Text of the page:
New bill will not halt stifling of UK business

Opinion: Alan Jenkins, chairman, Eversheds

UK business is drowning in a sea of regulation that is choking the entrepreneurial spirit which is at the very heart of the nation.

Since the Labour Government came to power in 1997, it is estimated that new legislation has cost UK business £50bn. If the UK is to remain competitive on the world stage, radical action is needed. But is the Government’s latest attempt, in the form of the Legislative and Regulatory Reform Bill, the answer?
The highly contentious bill aims to give ministers sweeping powers to change laws in order to speed up the process of scrapping inappropriate and burdensome legislation. Like barnacles gathering on a ship, there is no doubt that successive layers of regulation are encrusted on the keel of UK business.

But where is the evidence that yet another bill is the answer to this Government-created problem? The bill is the third attempt in 12 years to cut the bureaucracy burden.

The previous one, the 2001 Regulatory Reform Act, has been, by the Government’s own admission, “not fit for purpose”. The fact that after three attempts we have not managed to even scratch the surface of the problem highlights how immensely difficult the issue is to resolve.

But one thing is certain: while the bill has to be welcomed in its broadest sense, it will only serve to plaster over the symptoms, ignoring the root cause, which is hardening the arteries of UK business.

The cause lies at the doors of Westminster and Brussels with their insatiable appetites for legislation. Modern legislation only provides a broad framework. The details are then passed down to various ministries and quangos to debate, fine-tune and implement the legislation. And here lies the problem – there are too many actors on the regulation stage.

Giving ministers powers to cut regulation sounds good. But when you have a government for which the answer to everything is to introduce new legislation, you are left with even more red tape for ministers.

While the possibility of legislation being introduced by one government office, only to be cut by the next, may appear farcical, it will also allow for the creation of even more regulation.

But perhaps more alarming is the process by which the bill itself came into being and  progressed through Parliament.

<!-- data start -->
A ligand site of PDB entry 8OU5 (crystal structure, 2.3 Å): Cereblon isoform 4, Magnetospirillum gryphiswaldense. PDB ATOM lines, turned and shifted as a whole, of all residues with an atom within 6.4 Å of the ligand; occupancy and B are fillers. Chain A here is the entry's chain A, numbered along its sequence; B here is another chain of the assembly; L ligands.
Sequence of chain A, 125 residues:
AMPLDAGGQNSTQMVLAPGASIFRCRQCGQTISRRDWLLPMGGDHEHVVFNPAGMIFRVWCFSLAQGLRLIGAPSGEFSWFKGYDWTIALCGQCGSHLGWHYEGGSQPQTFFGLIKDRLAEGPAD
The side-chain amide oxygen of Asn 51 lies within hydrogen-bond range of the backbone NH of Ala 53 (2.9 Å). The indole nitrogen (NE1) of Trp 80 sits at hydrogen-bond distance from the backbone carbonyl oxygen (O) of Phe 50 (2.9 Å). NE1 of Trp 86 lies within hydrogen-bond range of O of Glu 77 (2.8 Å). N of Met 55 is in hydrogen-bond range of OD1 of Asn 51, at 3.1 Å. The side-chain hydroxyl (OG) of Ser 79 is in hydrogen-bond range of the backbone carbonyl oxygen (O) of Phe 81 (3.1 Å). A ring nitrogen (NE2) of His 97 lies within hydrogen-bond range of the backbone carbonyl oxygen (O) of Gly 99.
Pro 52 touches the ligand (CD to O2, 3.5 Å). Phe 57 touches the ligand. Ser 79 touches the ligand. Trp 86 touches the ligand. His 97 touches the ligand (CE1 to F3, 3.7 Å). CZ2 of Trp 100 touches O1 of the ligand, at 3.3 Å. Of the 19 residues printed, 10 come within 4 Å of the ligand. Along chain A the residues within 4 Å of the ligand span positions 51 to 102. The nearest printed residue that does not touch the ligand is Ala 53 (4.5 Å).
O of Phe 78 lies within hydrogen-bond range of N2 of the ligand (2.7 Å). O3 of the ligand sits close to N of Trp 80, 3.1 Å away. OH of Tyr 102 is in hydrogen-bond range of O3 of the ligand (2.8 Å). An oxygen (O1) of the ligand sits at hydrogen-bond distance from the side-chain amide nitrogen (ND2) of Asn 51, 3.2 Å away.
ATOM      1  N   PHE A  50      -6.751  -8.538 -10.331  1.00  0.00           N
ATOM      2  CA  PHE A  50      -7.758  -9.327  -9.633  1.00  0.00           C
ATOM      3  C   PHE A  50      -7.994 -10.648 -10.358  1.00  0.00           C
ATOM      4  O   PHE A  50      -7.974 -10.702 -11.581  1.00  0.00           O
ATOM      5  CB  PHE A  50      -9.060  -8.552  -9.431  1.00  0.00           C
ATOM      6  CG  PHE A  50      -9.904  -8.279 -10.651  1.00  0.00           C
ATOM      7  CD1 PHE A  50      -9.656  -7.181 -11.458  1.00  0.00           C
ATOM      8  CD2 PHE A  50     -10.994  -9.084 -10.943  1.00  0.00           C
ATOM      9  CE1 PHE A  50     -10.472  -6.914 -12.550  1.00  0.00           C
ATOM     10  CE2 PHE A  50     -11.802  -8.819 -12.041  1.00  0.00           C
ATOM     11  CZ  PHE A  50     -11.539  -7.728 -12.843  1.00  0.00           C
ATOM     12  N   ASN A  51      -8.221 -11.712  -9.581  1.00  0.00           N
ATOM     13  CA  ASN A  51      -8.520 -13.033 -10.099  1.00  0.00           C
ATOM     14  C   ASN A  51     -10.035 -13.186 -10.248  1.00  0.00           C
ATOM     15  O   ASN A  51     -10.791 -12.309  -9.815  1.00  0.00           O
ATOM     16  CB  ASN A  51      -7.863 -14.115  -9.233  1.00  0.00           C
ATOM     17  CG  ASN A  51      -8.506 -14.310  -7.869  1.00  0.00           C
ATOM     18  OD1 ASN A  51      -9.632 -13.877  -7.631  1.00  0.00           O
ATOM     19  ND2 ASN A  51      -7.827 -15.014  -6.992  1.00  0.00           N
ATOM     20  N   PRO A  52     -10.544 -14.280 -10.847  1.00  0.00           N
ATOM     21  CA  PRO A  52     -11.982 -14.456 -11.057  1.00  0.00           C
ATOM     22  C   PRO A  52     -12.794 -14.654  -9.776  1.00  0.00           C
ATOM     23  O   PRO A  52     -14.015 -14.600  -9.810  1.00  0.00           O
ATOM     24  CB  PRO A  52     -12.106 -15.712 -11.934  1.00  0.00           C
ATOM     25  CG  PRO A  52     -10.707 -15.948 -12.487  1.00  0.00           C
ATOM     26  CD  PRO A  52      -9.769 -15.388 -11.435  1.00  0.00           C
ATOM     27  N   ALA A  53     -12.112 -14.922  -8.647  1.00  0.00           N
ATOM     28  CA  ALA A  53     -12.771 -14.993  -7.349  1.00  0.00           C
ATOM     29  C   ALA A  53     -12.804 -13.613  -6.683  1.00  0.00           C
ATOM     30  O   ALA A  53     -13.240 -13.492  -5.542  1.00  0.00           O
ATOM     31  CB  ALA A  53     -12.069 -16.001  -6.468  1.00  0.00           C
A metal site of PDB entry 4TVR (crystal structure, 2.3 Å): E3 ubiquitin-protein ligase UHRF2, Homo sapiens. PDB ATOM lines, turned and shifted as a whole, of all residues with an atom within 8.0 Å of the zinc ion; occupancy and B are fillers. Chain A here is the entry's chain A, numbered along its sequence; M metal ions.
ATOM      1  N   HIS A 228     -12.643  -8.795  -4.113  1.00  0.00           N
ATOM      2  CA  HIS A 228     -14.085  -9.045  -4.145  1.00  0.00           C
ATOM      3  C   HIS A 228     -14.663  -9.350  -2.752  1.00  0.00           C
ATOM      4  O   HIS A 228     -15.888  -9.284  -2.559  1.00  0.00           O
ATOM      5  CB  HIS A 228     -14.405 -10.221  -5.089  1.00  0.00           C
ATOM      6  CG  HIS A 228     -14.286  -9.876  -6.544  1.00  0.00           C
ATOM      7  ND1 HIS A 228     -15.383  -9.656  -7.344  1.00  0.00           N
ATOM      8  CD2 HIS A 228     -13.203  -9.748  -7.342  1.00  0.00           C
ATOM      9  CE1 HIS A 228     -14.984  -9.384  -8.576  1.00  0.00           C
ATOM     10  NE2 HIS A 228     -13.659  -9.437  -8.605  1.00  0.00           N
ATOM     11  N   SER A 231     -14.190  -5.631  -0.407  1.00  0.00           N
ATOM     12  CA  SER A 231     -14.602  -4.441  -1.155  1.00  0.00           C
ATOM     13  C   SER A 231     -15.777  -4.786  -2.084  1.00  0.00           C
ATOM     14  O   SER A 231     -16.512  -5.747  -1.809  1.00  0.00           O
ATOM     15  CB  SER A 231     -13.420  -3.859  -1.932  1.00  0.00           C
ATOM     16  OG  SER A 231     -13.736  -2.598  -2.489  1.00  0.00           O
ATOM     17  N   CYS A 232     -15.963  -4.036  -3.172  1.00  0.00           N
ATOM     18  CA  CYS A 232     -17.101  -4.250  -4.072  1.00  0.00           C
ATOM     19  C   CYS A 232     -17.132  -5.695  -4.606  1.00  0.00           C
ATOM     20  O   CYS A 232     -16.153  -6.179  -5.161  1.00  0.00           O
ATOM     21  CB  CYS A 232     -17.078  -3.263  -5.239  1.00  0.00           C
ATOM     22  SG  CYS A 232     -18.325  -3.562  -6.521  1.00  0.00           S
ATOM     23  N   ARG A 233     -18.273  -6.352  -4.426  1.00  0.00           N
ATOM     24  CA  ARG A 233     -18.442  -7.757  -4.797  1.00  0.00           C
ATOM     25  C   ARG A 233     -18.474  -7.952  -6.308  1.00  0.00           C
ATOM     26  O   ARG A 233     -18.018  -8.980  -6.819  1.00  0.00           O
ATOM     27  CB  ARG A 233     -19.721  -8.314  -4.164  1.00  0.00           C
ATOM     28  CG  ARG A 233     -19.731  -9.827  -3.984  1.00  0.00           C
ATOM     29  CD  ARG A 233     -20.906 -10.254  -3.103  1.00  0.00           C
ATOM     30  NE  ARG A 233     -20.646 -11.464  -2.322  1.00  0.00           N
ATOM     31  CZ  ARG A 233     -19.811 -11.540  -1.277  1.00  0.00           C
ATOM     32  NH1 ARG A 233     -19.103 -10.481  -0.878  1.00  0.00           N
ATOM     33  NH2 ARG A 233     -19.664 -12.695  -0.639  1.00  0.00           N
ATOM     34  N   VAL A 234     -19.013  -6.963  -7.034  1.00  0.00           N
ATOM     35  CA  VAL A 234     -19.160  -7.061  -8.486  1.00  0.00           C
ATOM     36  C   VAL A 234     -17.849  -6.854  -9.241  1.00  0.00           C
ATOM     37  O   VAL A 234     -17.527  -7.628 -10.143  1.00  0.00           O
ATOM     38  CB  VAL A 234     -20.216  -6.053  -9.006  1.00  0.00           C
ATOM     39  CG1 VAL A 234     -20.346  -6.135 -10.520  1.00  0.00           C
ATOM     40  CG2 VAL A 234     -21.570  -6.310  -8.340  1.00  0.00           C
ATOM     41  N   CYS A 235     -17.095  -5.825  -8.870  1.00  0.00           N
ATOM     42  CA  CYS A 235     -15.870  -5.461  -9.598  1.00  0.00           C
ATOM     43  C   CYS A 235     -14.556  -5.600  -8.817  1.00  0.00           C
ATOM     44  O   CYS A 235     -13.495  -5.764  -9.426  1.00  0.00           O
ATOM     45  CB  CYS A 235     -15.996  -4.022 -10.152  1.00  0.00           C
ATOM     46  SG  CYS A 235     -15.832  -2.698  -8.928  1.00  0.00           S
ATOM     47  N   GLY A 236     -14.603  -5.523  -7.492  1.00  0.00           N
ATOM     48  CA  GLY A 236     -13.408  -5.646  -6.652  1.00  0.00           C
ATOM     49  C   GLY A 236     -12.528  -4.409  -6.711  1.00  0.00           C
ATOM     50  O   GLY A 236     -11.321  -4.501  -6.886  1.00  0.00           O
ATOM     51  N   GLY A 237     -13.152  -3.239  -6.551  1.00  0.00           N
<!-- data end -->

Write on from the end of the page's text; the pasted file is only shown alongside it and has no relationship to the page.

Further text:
In its rush to push through the bill without pre-legislative scrutiny, the Government failed to recognise the constitutional impact of its plans. Indeed, the House of Lords Constitution Committee, when it published its report on 8 June, described the consultation process as “lamentable”, and went on to describe the handling of the bill as an “indictment of the processes of policy-making and legislation”. It also criticised the sufficiency of attempts by ministers to give reassurance on constitutional safeguards by offering non-binding undertakings.

The purpose of legislation is to make good law, not quick law. The emphasis must at all times be on quality rather than speed.

The Government has been forced to modify the legislation drastically. It now gives parliamentary committees a statutory veto within certain time frames after ministers lay a draft order.

Nevertheless, the Government has no excuse for not recognising the constitutional importance of the bill. But by doing so, it highlighted the devastating impact the bill could have, with ministers unwittingly introducing constitutional change.

The bill is also designed to give ministers power to accelerate recommendations from the Law Commission. Once again, this has to be broadly welcomed. But the same issues of quality and scrutiny are raised, as well as the law-making process.

If laws are changed by acts of Parliament, then there has been opportunity for proper debate and consultation, which is essential in order to achieve the best possible bill. This does not exist for delegated legislation, which this bill would encourage. There is another potentially explosive point: acts of Parliament changed by ministerial order will be subject to challenges in the courts by the usual processes of judicial review.

While any attempt to ease the regulatory burden is laudable, the Legislative and Regulatory Reform Bill is by no means a panacea.

Legislation exists for a reason and a balance has to be found to boost UK business while at the same time protecting the consumer.

A lot of analysis and consultation is needed to get that balance. But it will definitely not be achieved by passing ill-considered acts of legislation.